Mushy or Firm?

It’s surprising how often people who should know better misspell words that should be very important to them. Doctors often write “taunt” when they mean “taut,“ saying that a patient had a “taunt abdomen.”

Lawyers often mix up “militate” and “mitigate.”

Most amazing of all to me is the number of writers who refer to one “women.” I used to see this all the time in the writing of my female students.

Many online merchants offer “wall scones” for sale instead of “wall sconces.” One of Tom Sumner’s best illustrative cartoons is for this error, on p. 259 of Common Errors in English Usage (3rd edition).

Even more online sites offer “costumer service.”

Then there are the colleges that instruct you to turn a form “into the registrar.”

A New York construction manager recently told me that contractors often send him invoices for “lentils” instead of “lintels.”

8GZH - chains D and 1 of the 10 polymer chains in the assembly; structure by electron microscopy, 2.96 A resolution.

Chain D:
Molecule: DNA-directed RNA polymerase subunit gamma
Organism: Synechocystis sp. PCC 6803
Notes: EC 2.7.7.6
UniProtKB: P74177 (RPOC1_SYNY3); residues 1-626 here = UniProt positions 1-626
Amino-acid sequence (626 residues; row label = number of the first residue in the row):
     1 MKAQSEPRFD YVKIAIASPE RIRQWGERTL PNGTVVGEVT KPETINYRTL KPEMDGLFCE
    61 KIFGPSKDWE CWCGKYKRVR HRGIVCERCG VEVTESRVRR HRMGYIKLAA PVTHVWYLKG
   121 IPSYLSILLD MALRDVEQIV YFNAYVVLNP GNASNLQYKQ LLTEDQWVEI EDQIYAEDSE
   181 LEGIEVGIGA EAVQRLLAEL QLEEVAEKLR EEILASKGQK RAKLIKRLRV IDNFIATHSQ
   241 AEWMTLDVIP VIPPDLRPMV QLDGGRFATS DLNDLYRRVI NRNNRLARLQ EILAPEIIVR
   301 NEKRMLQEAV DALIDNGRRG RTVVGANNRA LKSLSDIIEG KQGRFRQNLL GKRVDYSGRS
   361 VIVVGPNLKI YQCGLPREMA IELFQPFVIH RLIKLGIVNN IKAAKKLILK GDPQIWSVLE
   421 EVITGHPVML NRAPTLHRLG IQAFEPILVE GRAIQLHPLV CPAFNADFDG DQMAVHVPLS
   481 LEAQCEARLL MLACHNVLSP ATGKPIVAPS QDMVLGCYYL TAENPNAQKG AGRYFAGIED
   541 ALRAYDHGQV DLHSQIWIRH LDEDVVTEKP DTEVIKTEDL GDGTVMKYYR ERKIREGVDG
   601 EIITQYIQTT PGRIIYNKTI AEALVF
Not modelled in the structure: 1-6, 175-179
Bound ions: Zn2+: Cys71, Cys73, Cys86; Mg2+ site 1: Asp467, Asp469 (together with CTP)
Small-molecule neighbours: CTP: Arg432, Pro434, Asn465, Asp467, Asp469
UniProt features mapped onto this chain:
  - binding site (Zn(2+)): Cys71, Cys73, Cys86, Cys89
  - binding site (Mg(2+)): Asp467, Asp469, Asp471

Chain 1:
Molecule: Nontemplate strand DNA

I lived in Pullman, Washington for forty years, where they celebrate an annual “Lentil Festival.” It always annoyed me that they featured simple stews and oddities like lentil ice cream and brownies, ignoring the various world cuisines which offer a rich variety of traditional dishes made with lentils.

In South Asia lentils are dal, and are a staple—usually richly flavored. There are many varieties of dal, the least interesting of which is the brown one commonly grown in Eastern Washington, which by itself tastes rather like wet cardboard; but even it can become tasty when properly spiced.

For some great traditional dal recipes, see Sailu’s Kitchen.

But don't try to reinforce the opening over your doorway with lentils. For that you need a lintel.

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